Destructive Conflict Patterns

Destructive conflict

According to Ruth Abigail and Dudley Cahn in Managing Conflict Through Communication (MA Pearson Education, 2011), a process view of conflict sees the conflict as a dynamic and changeable and moving through various stages. Dysfunctional conflict is generally not successfully resolved. In destructive conflict, people get stuck in one phase, while successfully resolved conflict moves through the five distinct steps or phases. Sometimes conflicts become scripted behavior and people get trapped into responding in their habitual way to a particular set of circumstances or individuals.

Two Primary Destructive Conflict Cycles

Confrontation Avoidance Cycle. This cycle occurs with people whose first impulse is to avoid initiating conflict. They think of conflict as bad, get nervous about the conflict experience, and avoid it as long as possible. When the conflict gets out of control, that individual handles it poorly. In this cycle, there is a prelude and a triggering event but the conflict doesn’t proceed to initiation. An example of a prelude is a past history of poorly managed conflict. A triggering event may occur when one person forgets an appointment or says something hurtful.

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Your Brain on Conflict

the brain; credit: A Health Blog, from Flickr, labeled for reuse


This month I’m delighted to feature a guest article by my colleague and friend Gloria K. Vanderhorst, Ph.D.  I asked Gloria to write a piece about what happens in our brains when we experience conflict.

Your Brain on Conflict

You are heading for a mediation session about a workplace issue and you know it will be tense. Your heart is racing a bit and you take some deep breaths to calm your nerves and prepare to stay in control. The outcome of this mediation is important to you and you do not want to lose control.  Then you walk into the conference room and see your nemesis. Somewhere inside a switch is flipped and your fury is about to burst into the room.[1]

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Workplace & Intergenerational Communication

Labor Force Composition by Generation

Communication between people has always been fraught with conflicts as individuals have their own unique way of communicating and interpreting the messages of others. Combine this with the tremendous generational diversity in today’s workplace and managers have a potential cauldron of trouble on their hands. This article will address some of the communication challenges which result from today’s multi-generational work force and how mediation can be used to address these challenges.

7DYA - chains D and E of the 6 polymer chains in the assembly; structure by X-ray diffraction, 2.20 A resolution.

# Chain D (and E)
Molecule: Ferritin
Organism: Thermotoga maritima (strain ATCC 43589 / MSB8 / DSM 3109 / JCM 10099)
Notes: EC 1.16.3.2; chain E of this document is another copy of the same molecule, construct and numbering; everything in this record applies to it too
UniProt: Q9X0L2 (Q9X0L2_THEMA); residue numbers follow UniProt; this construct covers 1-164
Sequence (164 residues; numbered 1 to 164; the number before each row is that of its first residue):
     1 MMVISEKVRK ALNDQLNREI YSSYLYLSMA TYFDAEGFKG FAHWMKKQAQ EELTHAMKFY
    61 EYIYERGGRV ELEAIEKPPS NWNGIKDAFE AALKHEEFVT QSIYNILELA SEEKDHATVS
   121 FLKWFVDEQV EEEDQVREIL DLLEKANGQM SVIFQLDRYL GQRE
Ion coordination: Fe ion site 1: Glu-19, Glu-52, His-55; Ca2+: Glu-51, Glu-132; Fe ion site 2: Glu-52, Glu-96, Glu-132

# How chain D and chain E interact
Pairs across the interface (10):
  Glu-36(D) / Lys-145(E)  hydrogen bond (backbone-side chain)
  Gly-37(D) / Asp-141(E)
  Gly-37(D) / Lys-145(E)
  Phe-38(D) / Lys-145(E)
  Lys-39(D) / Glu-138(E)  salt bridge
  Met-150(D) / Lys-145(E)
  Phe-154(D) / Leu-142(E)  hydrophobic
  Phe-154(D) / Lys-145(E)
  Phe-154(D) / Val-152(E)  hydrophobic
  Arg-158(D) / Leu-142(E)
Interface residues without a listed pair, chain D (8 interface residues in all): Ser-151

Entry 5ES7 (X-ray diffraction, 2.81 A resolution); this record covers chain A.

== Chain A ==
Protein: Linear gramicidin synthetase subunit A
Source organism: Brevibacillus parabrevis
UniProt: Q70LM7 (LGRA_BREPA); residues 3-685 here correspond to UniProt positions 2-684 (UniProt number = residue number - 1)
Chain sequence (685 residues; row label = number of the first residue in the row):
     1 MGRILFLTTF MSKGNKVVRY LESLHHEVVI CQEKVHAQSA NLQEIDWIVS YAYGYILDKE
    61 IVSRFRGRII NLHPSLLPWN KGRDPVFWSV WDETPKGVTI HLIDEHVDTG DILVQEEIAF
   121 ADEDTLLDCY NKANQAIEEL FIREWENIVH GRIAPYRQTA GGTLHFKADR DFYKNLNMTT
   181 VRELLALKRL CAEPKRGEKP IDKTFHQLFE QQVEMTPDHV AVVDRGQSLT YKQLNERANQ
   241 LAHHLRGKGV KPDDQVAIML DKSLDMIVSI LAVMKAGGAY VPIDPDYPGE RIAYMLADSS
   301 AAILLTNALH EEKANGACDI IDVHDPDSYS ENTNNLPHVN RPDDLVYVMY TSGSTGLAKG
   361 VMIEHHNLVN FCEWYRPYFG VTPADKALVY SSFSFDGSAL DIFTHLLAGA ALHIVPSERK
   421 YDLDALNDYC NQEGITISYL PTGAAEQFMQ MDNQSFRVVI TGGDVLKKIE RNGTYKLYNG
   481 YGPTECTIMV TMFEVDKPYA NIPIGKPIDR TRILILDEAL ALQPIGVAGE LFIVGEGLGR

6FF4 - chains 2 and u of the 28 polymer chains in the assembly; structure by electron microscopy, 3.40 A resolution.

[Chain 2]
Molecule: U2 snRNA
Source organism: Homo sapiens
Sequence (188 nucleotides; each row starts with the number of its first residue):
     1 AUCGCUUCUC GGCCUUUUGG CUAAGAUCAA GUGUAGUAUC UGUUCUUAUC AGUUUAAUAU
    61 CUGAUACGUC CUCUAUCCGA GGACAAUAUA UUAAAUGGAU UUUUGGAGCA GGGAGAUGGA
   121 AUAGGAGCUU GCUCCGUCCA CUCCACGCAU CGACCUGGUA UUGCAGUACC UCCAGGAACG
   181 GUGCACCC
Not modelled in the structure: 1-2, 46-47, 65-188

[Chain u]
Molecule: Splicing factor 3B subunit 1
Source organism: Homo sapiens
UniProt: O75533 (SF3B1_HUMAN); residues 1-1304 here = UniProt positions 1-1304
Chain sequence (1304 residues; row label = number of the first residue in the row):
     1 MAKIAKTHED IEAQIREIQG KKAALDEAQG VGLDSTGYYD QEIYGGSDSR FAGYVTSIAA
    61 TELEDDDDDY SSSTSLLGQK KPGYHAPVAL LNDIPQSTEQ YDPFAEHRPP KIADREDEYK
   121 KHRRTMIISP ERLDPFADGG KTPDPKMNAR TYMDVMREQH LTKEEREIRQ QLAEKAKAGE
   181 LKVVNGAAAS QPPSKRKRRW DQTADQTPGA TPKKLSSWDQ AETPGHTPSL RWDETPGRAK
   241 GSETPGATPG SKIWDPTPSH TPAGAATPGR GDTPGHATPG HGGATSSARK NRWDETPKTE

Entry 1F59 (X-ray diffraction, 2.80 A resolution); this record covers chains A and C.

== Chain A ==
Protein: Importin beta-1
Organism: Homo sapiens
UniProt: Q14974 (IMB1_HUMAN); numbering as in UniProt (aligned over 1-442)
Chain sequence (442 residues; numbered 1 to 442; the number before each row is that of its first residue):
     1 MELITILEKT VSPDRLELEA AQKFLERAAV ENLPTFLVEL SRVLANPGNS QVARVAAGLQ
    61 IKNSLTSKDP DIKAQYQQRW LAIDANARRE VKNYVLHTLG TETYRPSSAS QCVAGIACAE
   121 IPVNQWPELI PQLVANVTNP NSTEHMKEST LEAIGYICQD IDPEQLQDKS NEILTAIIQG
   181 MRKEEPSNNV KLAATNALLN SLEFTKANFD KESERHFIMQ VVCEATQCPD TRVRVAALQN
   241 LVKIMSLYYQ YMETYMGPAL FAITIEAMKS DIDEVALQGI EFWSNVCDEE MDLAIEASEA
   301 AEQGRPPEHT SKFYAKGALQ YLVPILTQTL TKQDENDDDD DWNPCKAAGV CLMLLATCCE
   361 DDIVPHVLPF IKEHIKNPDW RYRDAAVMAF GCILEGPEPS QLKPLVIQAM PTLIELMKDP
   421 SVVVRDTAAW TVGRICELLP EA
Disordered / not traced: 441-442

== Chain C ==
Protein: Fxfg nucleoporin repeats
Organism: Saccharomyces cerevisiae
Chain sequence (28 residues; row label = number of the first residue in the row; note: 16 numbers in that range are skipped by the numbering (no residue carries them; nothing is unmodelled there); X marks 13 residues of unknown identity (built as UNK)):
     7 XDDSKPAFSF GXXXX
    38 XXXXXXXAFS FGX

Today’s workforce

In a Forbes article, we find that a third of the working adults in career jobs today, consist of Millennials. Moreover, due to higher costs of living, many Baby Boomers work until much later ages. With such a wide spectrum of ages, managers are faced with the wide spectrum of communication methods and styles. The generation gap can produce much conflict as co-workers and managers grapple with the various challenges. When employees and managers don’t get along with each other and communication goes astray, it is vital that businesses have conflict resolution skills in their tool kit.

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How Stress Affects Conflict Resolution

Stress levels among adults in the United States have risen overall since 2015. According to TIME Magazine, 24 percent of adults reported feeling “extreme stress” in a survey conducted by the American Psychological Association. Money, work, family responsibilities, the economy, and health concerns are the top five most common stressors. With so many adults experiencing such high levels of stress, what does that mean for conflict and mediation? I’ve written previously about instigators of holiday stress as well as misplaced, displaced, and overblown conflicts resulting from stress. Let’s look further at how stress impacts conflict and its resolution.

The Different Types of Stress

There are actually multiple different types of stress, and each type has its unique challenges and impacts on our behavior. Hyperstress is too much stress, such as too many competing deadlines or tasks, while hypostress is too little, such as when you’re not being challenged or stimulated enough at work or school. Boredom and malaise are often the results of hypostress. What we might think of as “normal” stress, then, is our brain responding to demands, and only falls under the categories of hyperstress or hypostress when there are too many or too few demands placed on us. When a person is hyper- or hypostressed, they may become aggressive or angry, irritable, unable to focus, or depressed. None of these reactions or behaviors is conducive to resolving a conflict and is only likely to inflame it.

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Conquering Conflict During the Holidays